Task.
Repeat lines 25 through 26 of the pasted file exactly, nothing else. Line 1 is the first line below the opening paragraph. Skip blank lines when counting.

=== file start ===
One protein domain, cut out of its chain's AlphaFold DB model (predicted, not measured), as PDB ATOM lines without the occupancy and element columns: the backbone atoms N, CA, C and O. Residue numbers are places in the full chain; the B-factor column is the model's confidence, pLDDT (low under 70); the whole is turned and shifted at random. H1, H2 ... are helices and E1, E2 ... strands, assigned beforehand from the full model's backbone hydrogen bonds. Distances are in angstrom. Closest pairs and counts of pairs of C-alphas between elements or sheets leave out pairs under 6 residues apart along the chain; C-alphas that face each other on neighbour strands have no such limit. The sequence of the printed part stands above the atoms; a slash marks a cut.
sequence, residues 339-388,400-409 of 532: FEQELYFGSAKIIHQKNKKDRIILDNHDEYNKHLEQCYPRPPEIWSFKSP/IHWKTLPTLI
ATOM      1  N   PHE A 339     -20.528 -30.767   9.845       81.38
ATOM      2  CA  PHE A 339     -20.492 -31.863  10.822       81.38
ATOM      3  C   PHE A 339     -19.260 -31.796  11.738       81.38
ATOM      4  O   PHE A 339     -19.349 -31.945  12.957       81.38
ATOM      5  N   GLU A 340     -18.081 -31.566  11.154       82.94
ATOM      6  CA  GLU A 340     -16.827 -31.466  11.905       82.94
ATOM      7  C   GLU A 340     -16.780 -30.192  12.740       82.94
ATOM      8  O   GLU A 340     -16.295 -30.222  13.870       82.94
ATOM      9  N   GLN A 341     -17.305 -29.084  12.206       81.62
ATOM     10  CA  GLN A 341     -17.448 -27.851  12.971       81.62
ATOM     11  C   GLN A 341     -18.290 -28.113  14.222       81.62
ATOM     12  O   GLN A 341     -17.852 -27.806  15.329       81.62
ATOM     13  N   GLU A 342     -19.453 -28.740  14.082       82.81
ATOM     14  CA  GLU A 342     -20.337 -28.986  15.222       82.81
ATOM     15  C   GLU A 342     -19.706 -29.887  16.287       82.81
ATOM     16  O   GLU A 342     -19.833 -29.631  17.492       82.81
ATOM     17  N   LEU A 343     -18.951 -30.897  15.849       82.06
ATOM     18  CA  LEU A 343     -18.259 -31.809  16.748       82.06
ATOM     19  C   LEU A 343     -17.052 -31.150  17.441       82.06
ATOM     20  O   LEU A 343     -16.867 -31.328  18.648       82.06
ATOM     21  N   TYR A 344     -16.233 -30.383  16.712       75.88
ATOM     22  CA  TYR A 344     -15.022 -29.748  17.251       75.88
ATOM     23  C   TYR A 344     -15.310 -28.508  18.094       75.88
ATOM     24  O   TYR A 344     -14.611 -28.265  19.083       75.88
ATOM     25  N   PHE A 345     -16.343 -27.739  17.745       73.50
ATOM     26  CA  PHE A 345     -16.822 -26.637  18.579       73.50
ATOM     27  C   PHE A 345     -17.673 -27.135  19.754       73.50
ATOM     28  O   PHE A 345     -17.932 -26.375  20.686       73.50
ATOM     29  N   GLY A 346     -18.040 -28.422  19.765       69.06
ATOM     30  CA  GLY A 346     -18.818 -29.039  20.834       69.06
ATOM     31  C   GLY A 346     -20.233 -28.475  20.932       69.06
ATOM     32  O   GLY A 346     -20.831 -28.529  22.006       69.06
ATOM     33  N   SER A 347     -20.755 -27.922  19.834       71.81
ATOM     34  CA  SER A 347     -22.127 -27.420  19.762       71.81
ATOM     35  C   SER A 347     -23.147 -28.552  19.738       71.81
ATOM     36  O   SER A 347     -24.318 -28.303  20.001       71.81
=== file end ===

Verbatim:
ATOM     24  O   TYR A 344     -14.611 -28.265  19.083       75.88
ATOM     25  N   PHE A 345     -16.343 -27.739  17.745       73.50